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When BuzzFeed Motion Pictures released its video with President Barack Obama, it chose to post the clip to Facebook instead of the BuzzFeed website. The video, which shows the president posing with a selfie stick, has now received more than 50 million views.
It might seem counterintuitive that BuzzFeed is driving traffic to a social network instead of its owned and operated website but the social-driven media company is starting to explore more off-platform content, said CEO Jonah Peretti during a keynote speech at South by Southwest in Austin.
“For us, it increasingly doesn’t matter where our content lives,” he said. “That can actually be a huge advantage.”
From its roots in 2006 as a place to go for listicles and cute animal GIFs, BuzzFeed has grown into a 900-person company with video division BuzzFeed Motion Pictures, culture site BuzzFeed Life and news site BuzzFeed News. Today BuzzFeed says it has more than 200 million unique visitors a month and its videos generate more than 1 billion views a month.
As the company has grown, Peretti hasn’t shied away from the lighthearted nature of some of its content. “When you see cute animals, you both laugh and think they’re cute,” he said. “When you share that with a friend, you share that emotion with your friend, and that results in a connection. … The emotion in the content really matters more than the information in the content.”
BuzzFeed, a site known for deriving most of its traffic from social networks such as Facebook and Twitter, is putting more emphasis on engagement metrics than clicks and page views, Peretti said to a packed theater at the Austin Convention Center. He cited a BuzzFeed video about things all couples fight about. The video, posted to Facebook, caused many people to tag their significant others in the comments section.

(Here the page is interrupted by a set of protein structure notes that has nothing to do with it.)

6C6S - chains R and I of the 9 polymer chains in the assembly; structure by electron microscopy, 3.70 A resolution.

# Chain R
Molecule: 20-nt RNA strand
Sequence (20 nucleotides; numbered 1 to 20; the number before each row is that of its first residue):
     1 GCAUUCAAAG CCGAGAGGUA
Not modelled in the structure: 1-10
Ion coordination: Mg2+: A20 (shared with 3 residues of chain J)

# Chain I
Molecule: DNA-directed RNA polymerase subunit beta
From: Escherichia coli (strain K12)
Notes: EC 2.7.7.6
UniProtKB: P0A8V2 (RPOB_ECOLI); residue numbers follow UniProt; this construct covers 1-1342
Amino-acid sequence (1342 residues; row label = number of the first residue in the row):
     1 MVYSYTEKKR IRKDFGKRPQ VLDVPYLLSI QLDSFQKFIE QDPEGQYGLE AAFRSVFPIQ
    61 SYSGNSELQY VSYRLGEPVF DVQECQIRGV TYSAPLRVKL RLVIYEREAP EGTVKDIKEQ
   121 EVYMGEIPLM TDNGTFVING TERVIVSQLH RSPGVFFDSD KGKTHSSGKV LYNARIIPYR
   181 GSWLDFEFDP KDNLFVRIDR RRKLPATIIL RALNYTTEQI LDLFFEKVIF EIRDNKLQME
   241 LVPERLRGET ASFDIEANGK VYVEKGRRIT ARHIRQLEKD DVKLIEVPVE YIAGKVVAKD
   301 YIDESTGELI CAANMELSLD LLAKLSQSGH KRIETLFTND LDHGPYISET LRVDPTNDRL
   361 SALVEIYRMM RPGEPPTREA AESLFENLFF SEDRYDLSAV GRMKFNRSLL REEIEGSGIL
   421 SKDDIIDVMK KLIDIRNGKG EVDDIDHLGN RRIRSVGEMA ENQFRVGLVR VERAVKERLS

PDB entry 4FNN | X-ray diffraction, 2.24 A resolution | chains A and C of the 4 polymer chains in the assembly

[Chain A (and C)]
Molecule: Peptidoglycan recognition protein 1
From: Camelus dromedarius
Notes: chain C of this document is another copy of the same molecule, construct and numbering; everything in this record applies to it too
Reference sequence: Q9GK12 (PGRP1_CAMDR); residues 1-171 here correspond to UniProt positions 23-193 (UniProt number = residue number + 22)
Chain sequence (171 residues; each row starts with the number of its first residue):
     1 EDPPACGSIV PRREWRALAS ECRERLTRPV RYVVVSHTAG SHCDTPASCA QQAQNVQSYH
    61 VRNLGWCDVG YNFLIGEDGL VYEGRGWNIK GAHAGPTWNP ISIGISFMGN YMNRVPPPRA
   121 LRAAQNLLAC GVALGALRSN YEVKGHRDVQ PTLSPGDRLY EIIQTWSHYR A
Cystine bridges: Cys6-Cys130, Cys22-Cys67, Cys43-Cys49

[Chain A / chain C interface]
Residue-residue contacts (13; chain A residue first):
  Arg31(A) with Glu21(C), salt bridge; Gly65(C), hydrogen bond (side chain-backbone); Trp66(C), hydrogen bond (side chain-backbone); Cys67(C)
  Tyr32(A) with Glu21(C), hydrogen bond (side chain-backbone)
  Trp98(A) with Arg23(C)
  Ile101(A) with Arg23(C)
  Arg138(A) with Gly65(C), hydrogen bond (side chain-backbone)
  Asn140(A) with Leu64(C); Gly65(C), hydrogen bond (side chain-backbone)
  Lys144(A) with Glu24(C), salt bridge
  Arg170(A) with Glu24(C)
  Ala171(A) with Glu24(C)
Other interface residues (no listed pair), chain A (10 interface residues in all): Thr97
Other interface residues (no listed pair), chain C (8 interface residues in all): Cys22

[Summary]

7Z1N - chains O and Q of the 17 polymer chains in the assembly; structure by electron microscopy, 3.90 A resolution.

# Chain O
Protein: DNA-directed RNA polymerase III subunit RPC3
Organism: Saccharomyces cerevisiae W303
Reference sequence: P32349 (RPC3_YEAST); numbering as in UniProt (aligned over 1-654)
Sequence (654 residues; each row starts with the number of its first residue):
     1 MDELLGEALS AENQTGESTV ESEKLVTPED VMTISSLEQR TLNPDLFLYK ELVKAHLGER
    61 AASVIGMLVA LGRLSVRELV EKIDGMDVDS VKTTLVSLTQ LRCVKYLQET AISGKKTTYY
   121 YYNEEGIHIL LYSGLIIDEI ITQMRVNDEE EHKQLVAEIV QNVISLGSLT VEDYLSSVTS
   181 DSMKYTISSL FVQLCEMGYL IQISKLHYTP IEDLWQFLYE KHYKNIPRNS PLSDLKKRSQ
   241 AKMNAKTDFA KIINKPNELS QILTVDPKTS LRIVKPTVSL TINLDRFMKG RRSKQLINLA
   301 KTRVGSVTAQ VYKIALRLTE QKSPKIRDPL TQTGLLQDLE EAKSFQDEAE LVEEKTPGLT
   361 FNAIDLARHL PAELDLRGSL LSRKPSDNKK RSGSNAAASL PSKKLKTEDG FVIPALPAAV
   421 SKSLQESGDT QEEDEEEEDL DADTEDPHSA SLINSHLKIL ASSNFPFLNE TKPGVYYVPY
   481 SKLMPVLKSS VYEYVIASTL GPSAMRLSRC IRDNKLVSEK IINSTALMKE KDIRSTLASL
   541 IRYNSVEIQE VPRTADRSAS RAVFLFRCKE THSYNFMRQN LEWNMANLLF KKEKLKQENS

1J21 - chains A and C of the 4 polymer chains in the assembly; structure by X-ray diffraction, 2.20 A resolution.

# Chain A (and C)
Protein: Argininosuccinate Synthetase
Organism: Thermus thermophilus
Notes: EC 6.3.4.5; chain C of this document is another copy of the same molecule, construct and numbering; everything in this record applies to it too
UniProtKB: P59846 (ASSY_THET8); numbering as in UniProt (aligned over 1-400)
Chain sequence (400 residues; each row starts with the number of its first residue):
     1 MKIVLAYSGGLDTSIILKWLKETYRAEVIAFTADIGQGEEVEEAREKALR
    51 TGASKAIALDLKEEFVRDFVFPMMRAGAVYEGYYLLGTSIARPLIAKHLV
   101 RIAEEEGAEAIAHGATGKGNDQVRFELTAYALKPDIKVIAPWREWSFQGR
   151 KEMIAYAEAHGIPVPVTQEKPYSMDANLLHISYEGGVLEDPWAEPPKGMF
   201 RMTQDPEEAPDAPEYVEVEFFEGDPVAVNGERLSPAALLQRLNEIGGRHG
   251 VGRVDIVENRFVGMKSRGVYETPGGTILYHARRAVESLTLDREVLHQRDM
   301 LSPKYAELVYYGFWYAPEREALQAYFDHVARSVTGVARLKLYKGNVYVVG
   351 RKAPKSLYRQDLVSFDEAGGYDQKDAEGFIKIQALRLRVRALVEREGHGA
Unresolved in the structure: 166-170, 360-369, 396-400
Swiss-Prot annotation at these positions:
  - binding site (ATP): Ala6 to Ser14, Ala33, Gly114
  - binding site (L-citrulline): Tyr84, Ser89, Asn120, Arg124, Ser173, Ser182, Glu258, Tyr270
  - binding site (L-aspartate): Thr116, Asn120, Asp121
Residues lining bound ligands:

Peretti said that in January BuzzFeed received 420 million views from referrals from Facebook, Pinterest and Twitter, with the majority coming from Facebook. He cited three examples of ways in which BuzzFeed is leveraging other platforms. The first was coverage of #TheDress, that white-and-gold or blue-and-black (depending on who you ask) frock that took over the Internet in February. BuzzFeed was the first editorial site to pick up the story, which derived from a Tumblr post, and generated 40 posts about it that collectively garnered 52 million views. Peretti also talked about the app Cute or Not, which he described as “Tinder for cats and dogs.” The BuzzFeed-developed app was downloaded 300,000 times in a little over a week thanks to the promotion that BuzzFeed was able to provide across all its channels. The third example was the Obama video.
Although BuzzFeed has begun to explore opportunities to create long-form content through a partnership with producer Michael Shamberg, the company hasn’t made a push into TV in the same way as competitors such as Vice Media and Vox Media. Peretti says the company has been approached to make TV shows or create a cable channel, but he has resisted. “You provide content and you get money back but you don’t get much data,” he said, adding. “You don’t actually have any relationship with your audience and you can’t actually learn and get better over time.”
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